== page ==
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El Granada students captivated by art, science

Annual event extended through week

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Michelle Torres rolls handmade pasta dough with classmates during Thursday's Arts and Science day at El Granada Elementary School. Kyle Ludowitz / Review

Last week, at El Granada Elementary School, bright-eyed students practically vibrated with enthusiasm as they lined up to explore an eclectic assortment of fantastical workshops. The prospect of learning about the art and science behind magic, masks, fencing, fossils, ice cream and much more was almost too much to bear. 

And that was before El Granada Elementary School Principal Martha Ladd revved the kids’ giddy anticipation into high gear. 

“What day is today?” Ladd called out over a megaphone. 

“Arts and Science Day!” replied a collective of tiny voices before bursting into cheers and applause. 

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Kaia Gilbert, left, and Yaneli Vazquez enjoy holding black beetles during an insect discovery lab workshop. Kyle Ludowitz / Review

Thursday’s event was the 46th year that the annual celebration has provided a venue for El Granada Elementary children to pursue their passions. But this year also marks the first time that the day of fun was extended to an entire week, explained Arts and Science Week chairperson Caroline Naito. 

“It’s always been a big day,” continued Naito. “And we’ve been wanting to expand it for a few years. That’s a huge undertaking, but we were finally able to.” 

Naito said that the school was able to raise enough funds at last year’s El Granada Elementary School Parent Teacher Organization auction to offset the costs of an entire week’s worth of activities.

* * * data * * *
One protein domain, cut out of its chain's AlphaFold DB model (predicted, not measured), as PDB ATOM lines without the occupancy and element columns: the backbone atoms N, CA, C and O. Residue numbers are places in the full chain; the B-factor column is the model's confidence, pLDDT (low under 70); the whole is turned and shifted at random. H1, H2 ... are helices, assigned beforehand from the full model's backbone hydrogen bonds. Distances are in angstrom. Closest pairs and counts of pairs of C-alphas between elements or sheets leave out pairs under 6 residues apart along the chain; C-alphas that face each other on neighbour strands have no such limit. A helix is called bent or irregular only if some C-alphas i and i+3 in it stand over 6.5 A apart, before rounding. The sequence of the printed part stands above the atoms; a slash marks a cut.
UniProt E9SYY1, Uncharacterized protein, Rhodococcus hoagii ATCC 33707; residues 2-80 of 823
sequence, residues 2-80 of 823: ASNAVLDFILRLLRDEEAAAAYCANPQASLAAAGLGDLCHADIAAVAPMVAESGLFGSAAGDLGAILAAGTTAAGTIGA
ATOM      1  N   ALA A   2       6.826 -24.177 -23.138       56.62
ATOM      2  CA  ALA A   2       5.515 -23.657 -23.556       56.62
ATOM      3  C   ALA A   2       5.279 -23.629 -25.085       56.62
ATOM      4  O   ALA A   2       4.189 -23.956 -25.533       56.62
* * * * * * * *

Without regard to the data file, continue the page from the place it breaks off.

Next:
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Fencing practice continues to be one of the most popular workshops at El Granada Elementary School's Art and Science Day. Kyle Ludowitz / Review

On May 20, students kicked off Arts and Science Week with a schoolwide art project. Each student painted a fish on a rock to create a colorful “ocean” of stones that will surround “Cupcake,” the dolphin statue at the school’s entrance.

The next day, students learned about native California wildlife courtesy of Wildmind, a nonprofit that offers a variety of educational assemblies. Students got to observe a fox, great horned owl, porcupine, opossum and red-tailed hawk.  

On May 22, students streamed down to Surfer’s Beach to rendezvous with Half Moon Bay High School’s marine ecology class. With the high school students acting as field guides, the elementary-schoolers conducted a census of the ghost crabs scuttling across the beach.  

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Students in the marine mammals workshop got a chance to touch a real Otter pelt. Kyle Ludowitz / Review

“They were counting and measuring (the crabs),” said Natio. “And they were determining whether the crabs were male or female. And, if they were female, determining if they were pregnant. It was really interesting.” 

During Arts and Science Day, volunteer Kimberly Krol dispensed tips on improvisational theater and comedy. 

“If I were to say, ‘There’s a big dinosaur breaking through the ceiling,’ you guys would have to react as if there was a dinosaur,” said Krol. 

“I would say ‘Hi’ to the dinosaur,” one student replied. 

“You could say ‘Hi’ to the dinosaur — you might be dead, but you could say ‘Hi,’” said Krol with a laugh. 

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Kendall Mullins examines a handmade tortilla after pressing the masa flat. Kyle Ludowitz / Review

In a nearby classroom, students Elodie Westwood and Jayden Torres-Gonzalez rolled handmade pasta dough before cutting their culinary creations to resemble Mickey Mouse.  

“We’re rolling out the dough so that when we put it in the machine, it won’t be really fat and big,” said Westwood. “It’ll be nice and thin.” 

Outside, students paired up and lunged toward each other to practice the principles behind fencing with volunteer Tomek Amborski. 

“It’s not like walking on a tightrope, but it’s pretty close,” said Amborksi as the kids darted forward and backward with finesse. 

In total, students were able to sample from a buffet of 23 different workshops. 

Naito said that she hopes students relish the opportunity to explore new areas of interest. 

“And that learning is fun,” she continued. “Learning new things is fun and interesting.”

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Each child brought their own unique touch at the magical masks workshop. Kyle Ludowitz / Review

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